The lime-tinted glimmer of catkins adorning the bare branches of this hazel by Rumbling Bridge in Kinross-shire.
By my feet, more green verdant freshness: the emerging spears of snowdrops heralding the approach of a new season.
I heaved a sigh of contentment, for the countryside is on the cusp of remarkable change; a time of renewal and anticipation. It might only be January, but winter’s grip is yielding, albeit reluctantly.
Frosts, snow and bitter winds might still lie ahead, but in an imposing battle of wills, the lengthening days and stronger sun will eventually gain the upper hand.
I examined the catkins and brushed my fingers across a cluster. They were hard and smooth to the touch, but over the coming weeks will lengthen and become fluffy, by which time they are so appropriately known as ‘lamb’s tails’. These dangly green catkins are the male flowers but look closer at the branches and the tiny bud-like red female flowers can be seen too.
There were other signs of spring, a soft warbling breaking above the noise of the tumbling water: a dipper, his white-breasted body bobbing on a rock as he spilled forth his gentle notes to proclaim this stretch of river as his breeding territory.
The cycle of life revolves so quickly. It only seemed like yesterday when the autumnal leaves turned copper and the first arrivals of Arctic geese etched their v-shaped formations across the heavens.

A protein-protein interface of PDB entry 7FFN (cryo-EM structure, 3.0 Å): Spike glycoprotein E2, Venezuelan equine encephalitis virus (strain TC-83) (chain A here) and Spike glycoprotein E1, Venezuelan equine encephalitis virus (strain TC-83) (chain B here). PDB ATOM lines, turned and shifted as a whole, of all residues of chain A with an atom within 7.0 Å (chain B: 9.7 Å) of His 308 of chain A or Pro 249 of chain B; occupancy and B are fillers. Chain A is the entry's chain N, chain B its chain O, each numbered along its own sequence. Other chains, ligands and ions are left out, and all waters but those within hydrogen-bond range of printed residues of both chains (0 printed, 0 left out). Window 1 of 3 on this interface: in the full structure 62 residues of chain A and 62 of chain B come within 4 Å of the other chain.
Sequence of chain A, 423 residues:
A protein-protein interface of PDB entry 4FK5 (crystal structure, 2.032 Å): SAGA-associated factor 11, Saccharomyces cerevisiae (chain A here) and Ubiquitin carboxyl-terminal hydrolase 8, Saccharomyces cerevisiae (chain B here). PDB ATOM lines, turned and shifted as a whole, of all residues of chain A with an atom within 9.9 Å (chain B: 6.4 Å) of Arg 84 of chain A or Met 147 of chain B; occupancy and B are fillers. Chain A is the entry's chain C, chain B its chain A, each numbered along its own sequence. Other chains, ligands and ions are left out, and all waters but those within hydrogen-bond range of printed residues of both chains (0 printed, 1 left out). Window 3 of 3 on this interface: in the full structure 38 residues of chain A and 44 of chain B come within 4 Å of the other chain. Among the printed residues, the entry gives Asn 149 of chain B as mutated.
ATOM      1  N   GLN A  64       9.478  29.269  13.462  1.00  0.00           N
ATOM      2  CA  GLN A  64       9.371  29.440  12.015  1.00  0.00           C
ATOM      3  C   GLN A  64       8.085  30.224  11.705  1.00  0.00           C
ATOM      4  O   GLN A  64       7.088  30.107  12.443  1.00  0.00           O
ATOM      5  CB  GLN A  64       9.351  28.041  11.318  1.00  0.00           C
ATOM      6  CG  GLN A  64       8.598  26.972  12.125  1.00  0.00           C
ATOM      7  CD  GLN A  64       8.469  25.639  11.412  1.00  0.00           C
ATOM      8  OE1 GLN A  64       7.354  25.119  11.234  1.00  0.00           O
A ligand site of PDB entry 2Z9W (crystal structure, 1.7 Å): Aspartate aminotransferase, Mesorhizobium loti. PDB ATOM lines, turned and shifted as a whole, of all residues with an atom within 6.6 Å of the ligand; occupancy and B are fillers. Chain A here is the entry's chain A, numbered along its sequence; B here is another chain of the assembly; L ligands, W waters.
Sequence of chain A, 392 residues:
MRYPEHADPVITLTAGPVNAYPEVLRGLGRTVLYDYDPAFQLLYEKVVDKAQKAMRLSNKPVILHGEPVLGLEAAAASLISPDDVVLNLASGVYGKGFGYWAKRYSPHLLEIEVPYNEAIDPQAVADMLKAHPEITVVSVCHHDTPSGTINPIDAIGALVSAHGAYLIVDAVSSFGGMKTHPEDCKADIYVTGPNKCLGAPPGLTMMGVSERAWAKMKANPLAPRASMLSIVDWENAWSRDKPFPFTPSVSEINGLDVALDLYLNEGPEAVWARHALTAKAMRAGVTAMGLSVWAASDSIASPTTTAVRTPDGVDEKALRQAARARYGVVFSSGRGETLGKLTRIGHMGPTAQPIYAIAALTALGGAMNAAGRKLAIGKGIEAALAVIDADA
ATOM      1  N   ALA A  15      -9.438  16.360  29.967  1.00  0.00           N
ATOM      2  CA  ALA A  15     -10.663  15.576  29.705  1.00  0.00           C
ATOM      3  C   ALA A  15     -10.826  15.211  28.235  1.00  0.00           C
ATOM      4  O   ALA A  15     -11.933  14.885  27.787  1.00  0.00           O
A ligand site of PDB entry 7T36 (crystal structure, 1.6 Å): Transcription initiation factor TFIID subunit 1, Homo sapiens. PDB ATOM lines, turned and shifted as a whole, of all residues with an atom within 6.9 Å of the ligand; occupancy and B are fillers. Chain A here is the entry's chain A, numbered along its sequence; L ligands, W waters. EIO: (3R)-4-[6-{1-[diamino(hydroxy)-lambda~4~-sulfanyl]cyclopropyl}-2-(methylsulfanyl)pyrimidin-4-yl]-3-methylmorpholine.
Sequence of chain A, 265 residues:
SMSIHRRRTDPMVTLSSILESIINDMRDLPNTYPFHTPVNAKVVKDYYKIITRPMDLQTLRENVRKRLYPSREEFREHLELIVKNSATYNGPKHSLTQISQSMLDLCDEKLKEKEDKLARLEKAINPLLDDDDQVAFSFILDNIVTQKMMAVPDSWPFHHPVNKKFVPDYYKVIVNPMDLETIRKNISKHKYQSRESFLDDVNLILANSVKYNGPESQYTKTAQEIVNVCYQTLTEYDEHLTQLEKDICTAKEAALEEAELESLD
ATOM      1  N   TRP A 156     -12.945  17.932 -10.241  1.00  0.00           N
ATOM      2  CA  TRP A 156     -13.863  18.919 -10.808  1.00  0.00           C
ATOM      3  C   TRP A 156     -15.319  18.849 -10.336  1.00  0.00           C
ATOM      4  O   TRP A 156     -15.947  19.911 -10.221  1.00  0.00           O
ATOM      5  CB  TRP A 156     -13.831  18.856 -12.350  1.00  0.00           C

I was in a melancholy mood and reflected upon the winter so far. It has been unusually mild and very wet. Is this all part and parcel of climate change? Yes, I think it probably is. Of course, Scotland’s geographical position on the edge of the north-east Atlantic makes our country prone to climatic flux dependent upon the pattern of the weather systems sweeping-in from the west.
But there is so much more to it than that, and the last few months are just but one piece in a highly complex jig-saw puzzle. Human-induced climate change is happening; it is real and cannot be denied. In my garden last spring there were tree bumblebees and comma butterflies – two species that have moved-in from the south in recent years.
When a youngster, I was addicted to frogs; a boy thing, I suppose. Back then, in my local patch, the first spawn occurred in the middle of March. Now, it is the end of February. That shift in days might not seem much, but in nature terms it is gargantuan.
As the river gurgled over the rocks here at Rumbling Bridge, I wondered about the future and the implications that climate change will wreak upon our varied and diverse wildlife. Nature is adaptable, often incredibly so, but there will always be losers. In our small world, every species diminished or lost is an unforgivable tragedy, and a damming indictment of humankind and where our skewed priorities lie.
Effects of climate change on species are varied. For example, heavier rain events will cause more severe spates in rivers, damaging salmon spawning grounds. Less snow cover on mountains will reduce the extent of some montane plants.